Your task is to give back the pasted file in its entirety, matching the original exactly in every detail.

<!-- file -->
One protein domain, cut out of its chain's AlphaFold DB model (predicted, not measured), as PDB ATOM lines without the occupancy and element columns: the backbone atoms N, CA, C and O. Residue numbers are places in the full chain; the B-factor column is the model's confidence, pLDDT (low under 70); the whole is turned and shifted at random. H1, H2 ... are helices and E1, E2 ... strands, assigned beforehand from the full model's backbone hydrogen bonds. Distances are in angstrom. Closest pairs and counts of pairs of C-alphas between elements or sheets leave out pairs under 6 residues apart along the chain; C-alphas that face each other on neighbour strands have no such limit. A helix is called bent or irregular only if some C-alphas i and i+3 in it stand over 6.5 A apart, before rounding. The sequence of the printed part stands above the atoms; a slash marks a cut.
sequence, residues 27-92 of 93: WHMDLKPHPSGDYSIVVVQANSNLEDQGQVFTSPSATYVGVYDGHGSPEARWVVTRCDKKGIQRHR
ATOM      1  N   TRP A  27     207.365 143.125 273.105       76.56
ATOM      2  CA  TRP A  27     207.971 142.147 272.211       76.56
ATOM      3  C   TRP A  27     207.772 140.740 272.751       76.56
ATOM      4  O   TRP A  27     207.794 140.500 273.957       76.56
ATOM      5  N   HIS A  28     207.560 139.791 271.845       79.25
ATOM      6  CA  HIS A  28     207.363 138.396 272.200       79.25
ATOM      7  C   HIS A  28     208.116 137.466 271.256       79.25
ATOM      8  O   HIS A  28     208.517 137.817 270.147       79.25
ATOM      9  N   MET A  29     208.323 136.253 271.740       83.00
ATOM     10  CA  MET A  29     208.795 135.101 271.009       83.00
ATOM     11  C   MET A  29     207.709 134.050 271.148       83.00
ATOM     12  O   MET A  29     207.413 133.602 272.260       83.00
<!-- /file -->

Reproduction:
One protein domain, cut out of its chain's AlphaFold DB model (predicted, not measured), as PDB ATOM lines without the occupancy and element columns: the backbone atoms N, CA, C and O. Residue numbers are places in the full chain; the B-factor column is the model's confidence, pLDDT (low under 70); the whole is turned and shifted at random. H1, H2 ... are helices and E1, E2 ... strands, assigned beforehand from the full model's backbone hydrogen bonds. Distances are in angstrom. Closest pairs and counts of pairs of C-alphas between elements or sheets leave out pairs under 6 residues apart along the chain; C-alphas that face each other on neighbour strands have no such limit. A helix is called bent or irregular only if some C-alphas i and i+3 in it stand over 6.5 A apart, before rounding. The sequence of the printed part stands above the atoms; a slash marks a cut.
sequence, residues 27-92 of 93: WHMDLKPHPSGDYSIVVVQANSNLEDQGQVFTSPSATYVGVYDGHGSPEARWVVTRCDKKGIQRHR
ATOM      1  N   TRP A  27     207.365 143.125 273.105       76.56
ATOM      2  CA  TRP A  27     207.971 142.147 272.211       76.56
ATOM      3  C   TRP A  27     207.772 140.740 272.751       76.56
ATOM      4  O   TRP A  27     207.794 140.500 273.957       76.56
ATOM      5  N   HIS A  28     207.560 139.791 271.845       79.25
ATOM      6  CA  HIS A  28     207.363 138.396 272.200       79.25
ATOM      7  C   HIS A  28     208.116 137.466 271.256       79.25
ATOM      8  O   HIS A  28     208.517 137.817 270.147       79.25
ATOM      9  N   MET A  29     208.323 136.253 271.740       83.00
ATOM     10  CA  MET A  29     208.795 135.101 271.009       83.00
ATOM     11  C   MET A  29     207.709 134.050 271.148       83.00
ATOM     12  O   MET A  29     207.413 133.602 272.260       83.00